Review: Rapid Mobile Enterprise Development for Symbian OS
Don't be too put off by the long winded title of this book release by one of AllAboutSymbian's principals, the subtitle says it better: "An Introduction to OPL Application Design and Programming". Ewan himself refers to the book as simply, "The OPL Book", which says it best of all.
OPL, of course, has been around for ages, with Psion shipping an excellent book in roughly the same format with their Series 3 in 1991. Like Ewan's offering, it was split more or less half and half between tutorial material and a command reference, a format which obviously worked well as it was copied again for EMCC's Programming Psion Computers. This was intended to be mainly about using C++, but the author (Leigh Edwards) asked me whether he ought to put more stuff on OPL in and I bit his arm off, eventually persuading him to include a full OPL command guide, updated with all the extensions needed to cope with touch screens and toolbars and so on.
Although most of the OPL content in EMCC's book is still very relevant, an outright beginner will have real trouble with the rest. There are whole chapters which are aimed at people ramping their way up the C++ learning curve and which will simple confuse the casual reader.
Ewan's book is an attempt to both appeal to the beginner and to put OPL into a more modern context in terms of the devices it's aimed at. As the subtitle implies, it's very much an introduction, with the emphasis firmly on teaching people the basics and getting some simple example applications up and running in order to give them confidence in the language and open their eyes to the possibilities.
The book's nine main chapters span 130 pages and range from 'The language of computers' (bits, interface, programming languages, etc.) through to a tutorial for creating SIS installation files. In the course of working through the material, you'll end up with two new applications (Othello and Notepad) that you'll have created from scratch (with Ewan's step-by-step help). The time honoured technique of using a real example to illustrate something rather than simply spouting theory is put to good effect here. There's awareness of the different interfaces of Series 60, UIQ and Series 80, the three main systems in use in the Symbian OS world today, along with tips on coding to allow for the differences, in order to distribute your programs in a way which will work on the largest number of devices.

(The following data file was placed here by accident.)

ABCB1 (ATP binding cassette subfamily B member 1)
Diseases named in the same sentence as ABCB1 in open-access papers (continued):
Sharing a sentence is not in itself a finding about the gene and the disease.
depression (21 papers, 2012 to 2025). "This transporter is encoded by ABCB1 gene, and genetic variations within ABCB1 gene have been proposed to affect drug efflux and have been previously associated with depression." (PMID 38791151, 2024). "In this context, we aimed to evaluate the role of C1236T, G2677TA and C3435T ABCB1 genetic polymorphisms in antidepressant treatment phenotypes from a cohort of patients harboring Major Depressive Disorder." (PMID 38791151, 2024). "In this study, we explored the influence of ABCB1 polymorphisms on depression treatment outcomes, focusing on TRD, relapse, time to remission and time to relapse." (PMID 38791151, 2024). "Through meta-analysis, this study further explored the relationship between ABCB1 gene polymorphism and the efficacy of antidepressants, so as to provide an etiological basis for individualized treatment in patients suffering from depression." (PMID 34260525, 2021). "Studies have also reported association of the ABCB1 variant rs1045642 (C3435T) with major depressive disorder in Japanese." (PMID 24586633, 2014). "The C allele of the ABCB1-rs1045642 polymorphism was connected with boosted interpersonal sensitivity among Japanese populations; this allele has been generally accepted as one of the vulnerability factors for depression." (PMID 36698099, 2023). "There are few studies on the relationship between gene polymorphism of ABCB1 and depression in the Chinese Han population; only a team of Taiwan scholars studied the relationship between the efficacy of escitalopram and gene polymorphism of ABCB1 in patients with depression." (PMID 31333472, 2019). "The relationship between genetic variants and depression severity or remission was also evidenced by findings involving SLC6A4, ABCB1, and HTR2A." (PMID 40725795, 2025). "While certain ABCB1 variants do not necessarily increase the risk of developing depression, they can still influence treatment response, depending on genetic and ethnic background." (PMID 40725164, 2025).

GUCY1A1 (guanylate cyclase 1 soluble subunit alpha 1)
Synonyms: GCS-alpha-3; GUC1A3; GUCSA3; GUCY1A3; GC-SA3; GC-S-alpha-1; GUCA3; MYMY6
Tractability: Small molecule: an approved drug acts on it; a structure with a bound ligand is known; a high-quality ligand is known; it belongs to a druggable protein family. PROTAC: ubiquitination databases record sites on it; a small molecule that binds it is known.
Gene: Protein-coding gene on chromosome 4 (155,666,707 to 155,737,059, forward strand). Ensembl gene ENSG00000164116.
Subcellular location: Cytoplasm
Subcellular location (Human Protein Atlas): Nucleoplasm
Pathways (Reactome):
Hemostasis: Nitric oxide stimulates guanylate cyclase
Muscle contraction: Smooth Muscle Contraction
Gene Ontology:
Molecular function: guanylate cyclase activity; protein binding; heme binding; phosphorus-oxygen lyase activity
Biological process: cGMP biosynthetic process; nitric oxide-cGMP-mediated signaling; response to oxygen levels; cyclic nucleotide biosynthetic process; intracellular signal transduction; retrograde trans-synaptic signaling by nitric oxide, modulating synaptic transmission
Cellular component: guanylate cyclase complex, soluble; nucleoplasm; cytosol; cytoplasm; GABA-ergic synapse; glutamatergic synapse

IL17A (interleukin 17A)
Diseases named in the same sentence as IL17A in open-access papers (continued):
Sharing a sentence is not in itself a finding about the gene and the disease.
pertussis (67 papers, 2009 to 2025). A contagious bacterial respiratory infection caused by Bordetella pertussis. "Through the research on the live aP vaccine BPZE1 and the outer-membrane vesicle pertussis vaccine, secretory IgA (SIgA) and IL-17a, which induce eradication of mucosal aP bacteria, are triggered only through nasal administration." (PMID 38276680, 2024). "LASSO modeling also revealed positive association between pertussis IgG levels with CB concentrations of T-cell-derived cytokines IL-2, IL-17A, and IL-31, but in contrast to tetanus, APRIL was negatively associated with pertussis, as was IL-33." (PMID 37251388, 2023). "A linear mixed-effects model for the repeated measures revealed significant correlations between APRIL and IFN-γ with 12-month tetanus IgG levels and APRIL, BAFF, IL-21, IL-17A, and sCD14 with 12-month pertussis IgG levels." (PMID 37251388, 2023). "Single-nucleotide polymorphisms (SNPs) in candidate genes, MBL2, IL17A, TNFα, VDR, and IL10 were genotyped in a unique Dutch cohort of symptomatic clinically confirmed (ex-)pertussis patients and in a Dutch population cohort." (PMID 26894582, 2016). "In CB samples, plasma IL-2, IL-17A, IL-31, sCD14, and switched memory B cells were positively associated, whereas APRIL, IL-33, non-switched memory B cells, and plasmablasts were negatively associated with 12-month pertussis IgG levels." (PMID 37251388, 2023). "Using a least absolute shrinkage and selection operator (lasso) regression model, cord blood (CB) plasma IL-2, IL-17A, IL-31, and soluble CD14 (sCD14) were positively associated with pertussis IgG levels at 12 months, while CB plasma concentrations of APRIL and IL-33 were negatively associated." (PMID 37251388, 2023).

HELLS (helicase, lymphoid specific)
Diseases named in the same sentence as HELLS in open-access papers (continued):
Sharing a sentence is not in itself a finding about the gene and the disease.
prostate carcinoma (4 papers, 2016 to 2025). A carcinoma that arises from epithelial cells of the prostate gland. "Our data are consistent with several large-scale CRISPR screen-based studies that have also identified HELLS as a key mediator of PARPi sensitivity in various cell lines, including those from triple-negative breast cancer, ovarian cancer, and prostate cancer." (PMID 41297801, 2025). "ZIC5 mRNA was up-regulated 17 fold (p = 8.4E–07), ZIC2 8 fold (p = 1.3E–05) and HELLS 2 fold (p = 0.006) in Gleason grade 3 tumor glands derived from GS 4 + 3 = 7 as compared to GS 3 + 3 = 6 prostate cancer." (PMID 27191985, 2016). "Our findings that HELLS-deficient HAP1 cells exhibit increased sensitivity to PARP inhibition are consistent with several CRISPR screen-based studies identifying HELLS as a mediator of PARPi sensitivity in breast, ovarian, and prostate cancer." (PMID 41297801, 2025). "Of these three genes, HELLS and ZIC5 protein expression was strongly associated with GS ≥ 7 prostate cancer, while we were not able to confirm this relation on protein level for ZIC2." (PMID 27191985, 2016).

There's plenty of good, hard-earned advice on building, distributing and promoting your own applications, although there's a limit to the extent of what you can build using just the information in this book. Ewan apparently plans a sequel, taking the would-be programmer into 'Professional' territory, covering advanced techniques and details which were left out of this book both for space reasons and also to avoid confusing the beginner. A sequel would also cover using the different functions available in plug-in OPX modules, which give OPL programs much of the power of native C++ applications (access to PIM databases, print routines, OS functions, and so on).
Part 2 of the book is larger, at around 180 pages, and consists of four appendices. The information here isn't all original, but it's still extremely handy to have it all in one place and printed out. As a part-time programmer myself, I'm always frustrated when I have to read documentation in Windows, and (as with the Psion and EMCC books before it) it's great to have the full OPL command reference printed here. As mentioned above, some commands (e.g. the tricky IOOPEN) really need more detailed coverage, which is where a sequel would come in handy.
Appendices 2 to 4 cover a printed list of all official OPL constants (memo to self - must get round to using more of these), a directory of online resources to help you out and a page-by-page reference to all suitable Symbian OS smartphones and their basic specifications.
There's no CD with the book, but relevant example files and tools can be downloaded directly from the Symbian Press web site.
Rapid Mobile Enterprise Development for Symbian OS (phew!) is the best introduction to OPL yet put into print and will be valuable to any companies or individuals wanting to produce small, efficient applications quickly for Symbian smartphones.
-- Steve Litchfield
A Note From Ewan Spence, the Author
It can't have failed to escape anyone's notice that the author of this book (me) is also one of the people who works on and for All About Symbian. So I'd like to stress that I've kept myself at arms length for the review of what is my first book. Steve was supplied a review copy of the book by the publishers, and only let me knew he was reviewing the book when he finished the review (apart from one question re the contents). The review was proof read and error corrected by Jim Hughes, who also posted the news item linking to the review. As well as knowing that the review of this book is transparent, it's important to me that you all know that as well.
See you in the OPL Discussion Forum on AAS!
Reviewed by Steve Litchfield at